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Respiratory Syncytial Virus

Volume 832: debated on Tuesday 25 July 2023


Asked by

To ask His Majesty’s Government, following advice issued by the Joint Committee on Vaccination and Immunisation on 7 June, whether they are planning to undertake an immunisation programme against respiratory syncytial virus before winter; and if not, what are the barriers to doing so.

My Lords, officials are currently developing policy options based on Joint Committee on Vaccination and Immunisation, or JCVI, advice regarding an expanded RSV vaccination programme for infants and older children. While officials are working at speed, challenges such as procurement negotiations, system readiness and delivery capacity mean that a universal programme in time for this winter is not possible. The department is working with partners to mitigate those challenges and to support implementation as soon as possible.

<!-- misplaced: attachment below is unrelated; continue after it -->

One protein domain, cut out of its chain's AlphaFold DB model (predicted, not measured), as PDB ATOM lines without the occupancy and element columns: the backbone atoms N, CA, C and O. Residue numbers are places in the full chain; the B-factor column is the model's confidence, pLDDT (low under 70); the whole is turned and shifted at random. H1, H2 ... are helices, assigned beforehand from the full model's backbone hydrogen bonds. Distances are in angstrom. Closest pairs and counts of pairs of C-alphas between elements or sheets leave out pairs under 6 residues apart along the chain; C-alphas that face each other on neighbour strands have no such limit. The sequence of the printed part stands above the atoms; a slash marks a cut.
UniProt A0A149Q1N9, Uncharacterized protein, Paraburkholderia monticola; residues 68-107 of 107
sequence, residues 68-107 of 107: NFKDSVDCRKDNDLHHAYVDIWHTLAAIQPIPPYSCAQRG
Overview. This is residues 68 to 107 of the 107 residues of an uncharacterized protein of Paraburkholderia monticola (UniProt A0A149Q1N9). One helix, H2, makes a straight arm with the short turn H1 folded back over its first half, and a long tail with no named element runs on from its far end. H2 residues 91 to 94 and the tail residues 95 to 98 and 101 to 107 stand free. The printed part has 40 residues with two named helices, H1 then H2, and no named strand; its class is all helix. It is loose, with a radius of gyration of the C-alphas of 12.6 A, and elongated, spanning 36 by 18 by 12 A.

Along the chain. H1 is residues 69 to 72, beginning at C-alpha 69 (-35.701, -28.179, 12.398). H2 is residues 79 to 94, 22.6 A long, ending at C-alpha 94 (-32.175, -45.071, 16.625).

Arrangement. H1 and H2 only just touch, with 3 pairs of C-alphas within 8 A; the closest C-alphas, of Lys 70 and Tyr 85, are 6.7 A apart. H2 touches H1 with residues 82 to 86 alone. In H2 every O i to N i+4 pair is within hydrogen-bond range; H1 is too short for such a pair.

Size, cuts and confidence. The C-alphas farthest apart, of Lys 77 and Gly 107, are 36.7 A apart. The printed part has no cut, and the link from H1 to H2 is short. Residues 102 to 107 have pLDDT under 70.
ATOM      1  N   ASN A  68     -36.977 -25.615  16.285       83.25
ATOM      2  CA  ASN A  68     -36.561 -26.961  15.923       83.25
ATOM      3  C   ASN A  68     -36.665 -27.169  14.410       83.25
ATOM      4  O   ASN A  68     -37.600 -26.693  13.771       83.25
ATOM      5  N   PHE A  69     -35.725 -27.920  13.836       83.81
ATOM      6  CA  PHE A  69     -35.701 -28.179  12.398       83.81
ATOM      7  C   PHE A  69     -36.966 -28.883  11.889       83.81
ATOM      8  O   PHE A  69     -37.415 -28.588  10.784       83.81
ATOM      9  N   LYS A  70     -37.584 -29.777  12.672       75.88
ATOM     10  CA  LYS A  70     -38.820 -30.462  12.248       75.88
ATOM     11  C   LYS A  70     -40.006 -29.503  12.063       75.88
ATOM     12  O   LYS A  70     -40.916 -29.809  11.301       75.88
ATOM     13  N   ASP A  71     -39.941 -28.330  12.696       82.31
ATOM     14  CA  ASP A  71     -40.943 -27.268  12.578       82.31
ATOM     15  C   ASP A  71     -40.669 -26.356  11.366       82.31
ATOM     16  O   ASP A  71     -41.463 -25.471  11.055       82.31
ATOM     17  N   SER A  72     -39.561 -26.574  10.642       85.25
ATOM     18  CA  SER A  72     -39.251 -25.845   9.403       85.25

My Lords, I thank the Minister for his Answer, albeit a little disappointing. When will that policy position on the introduction of the RSV immunisation programme be submitted to Ministers? When will the business case, including funding priorities, for the introduction of such an RSV immunisation programme be developed and put to the Treasury? Does the Department of Health plan to accept the joint industry offer to work with manufacturers to overcome barriers to rapid implementation?

I thank the noble Baroness. The issue is that the current jab, palivizumab, is very expensive and lasts for only one month at a time, so it is logistically quite difficult. Promisingly, a new jab, nirsevimab, has just been agreed by the JCVI. It offers six months’ protection, is more effective and is lower in cost, so that is the one we are looking to roll out to more people. At the same time, there is a promising Pfizer jab which can be given to mothers. There are good new vaccines coming along; the issue is whether they are going to be licensed in time for us to be able to use them this winter.